To examine any obstacle, de facto and de jure, which limits or compromises the administration of justice.·
To check the existence of legal safeguards for the efficient functioning of the legal system and if these safeguards are respected in practice.·
To draw up necessary recommendations with respect to all of the above.
The IBA mission was concerned to hear of reports indicating threats to the independence of the judiciary and therefore decided to visit the country.
The summary of conclusions and recommendations follow.
Summary of conclusions
· The current appointment procedure for high court judges by Congress lacks transparency and the necessary safeguards. This makes the judiciary vulnerable to possible interference. In addition, the IBA is concerned at a recent proposal presented to the Asamblea Constituyente (Parliament) by President Evo Morales, in which he suggests the appointment of judges by means of direct and universal election, as it may further exacerbate the current lack of independence of the judiciary.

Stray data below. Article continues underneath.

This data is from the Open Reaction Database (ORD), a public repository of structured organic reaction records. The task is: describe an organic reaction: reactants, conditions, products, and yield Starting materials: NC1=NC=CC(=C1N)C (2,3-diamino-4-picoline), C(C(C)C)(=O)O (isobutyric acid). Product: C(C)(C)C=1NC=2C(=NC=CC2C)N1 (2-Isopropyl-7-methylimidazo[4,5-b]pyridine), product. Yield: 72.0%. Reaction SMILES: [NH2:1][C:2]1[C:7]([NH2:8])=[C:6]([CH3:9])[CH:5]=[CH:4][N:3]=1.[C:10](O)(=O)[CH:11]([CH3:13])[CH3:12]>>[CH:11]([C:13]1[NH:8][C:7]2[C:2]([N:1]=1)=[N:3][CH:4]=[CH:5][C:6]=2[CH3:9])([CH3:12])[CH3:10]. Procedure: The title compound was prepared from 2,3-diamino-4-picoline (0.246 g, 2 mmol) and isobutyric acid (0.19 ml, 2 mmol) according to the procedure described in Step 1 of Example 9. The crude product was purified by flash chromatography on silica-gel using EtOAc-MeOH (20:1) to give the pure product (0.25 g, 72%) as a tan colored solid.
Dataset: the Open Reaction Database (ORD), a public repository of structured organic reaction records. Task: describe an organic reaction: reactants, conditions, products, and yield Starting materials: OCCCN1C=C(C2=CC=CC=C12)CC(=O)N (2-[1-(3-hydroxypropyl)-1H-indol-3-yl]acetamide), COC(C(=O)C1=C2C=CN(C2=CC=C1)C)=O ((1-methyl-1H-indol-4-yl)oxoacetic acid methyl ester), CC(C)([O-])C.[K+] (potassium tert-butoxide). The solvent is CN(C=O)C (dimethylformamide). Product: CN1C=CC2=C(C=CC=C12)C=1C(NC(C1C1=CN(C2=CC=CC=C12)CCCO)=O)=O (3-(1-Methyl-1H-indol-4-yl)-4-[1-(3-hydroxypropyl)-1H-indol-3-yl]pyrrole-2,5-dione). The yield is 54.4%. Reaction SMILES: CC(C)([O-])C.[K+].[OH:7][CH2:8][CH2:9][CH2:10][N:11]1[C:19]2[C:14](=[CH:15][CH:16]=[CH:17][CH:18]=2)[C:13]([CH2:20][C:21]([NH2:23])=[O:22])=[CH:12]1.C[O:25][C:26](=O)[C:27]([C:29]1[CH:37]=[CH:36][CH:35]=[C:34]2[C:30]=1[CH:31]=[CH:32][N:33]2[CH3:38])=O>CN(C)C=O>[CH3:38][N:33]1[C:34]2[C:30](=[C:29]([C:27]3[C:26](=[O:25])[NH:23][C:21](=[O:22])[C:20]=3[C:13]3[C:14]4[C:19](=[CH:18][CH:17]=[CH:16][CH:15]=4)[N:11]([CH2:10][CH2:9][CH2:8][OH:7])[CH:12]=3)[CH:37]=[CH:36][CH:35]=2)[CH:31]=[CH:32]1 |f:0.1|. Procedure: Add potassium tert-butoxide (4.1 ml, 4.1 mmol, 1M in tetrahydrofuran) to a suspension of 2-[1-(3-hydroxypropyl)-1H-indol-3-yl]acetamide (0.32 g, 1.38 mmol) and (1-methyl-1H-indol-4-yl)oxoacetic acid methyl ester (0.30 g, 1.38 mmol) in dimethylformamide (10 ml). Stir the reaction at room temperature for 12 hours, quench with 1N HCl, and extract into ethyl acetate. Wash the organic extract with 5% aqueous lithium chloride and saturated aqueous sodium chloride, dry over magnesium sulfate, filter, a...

· The 1994 constitutional reform and the establishment of a new Código de Procedimiento Penal (Code of Criminal Procedures), which introduced a prosecutorial system, can be regarded as potentially positive advances towards the establishment of an independent judicial system in Bolivia. However the current tense political climate and lack of confidence between state authorities can be seen as an obstacle to these advances. A further stumbling block to the implementation of the reforms has been that the reform process has not received sufficient provisions from the national budget. All of the above combine to negatively affect the administration of law in Bolivia.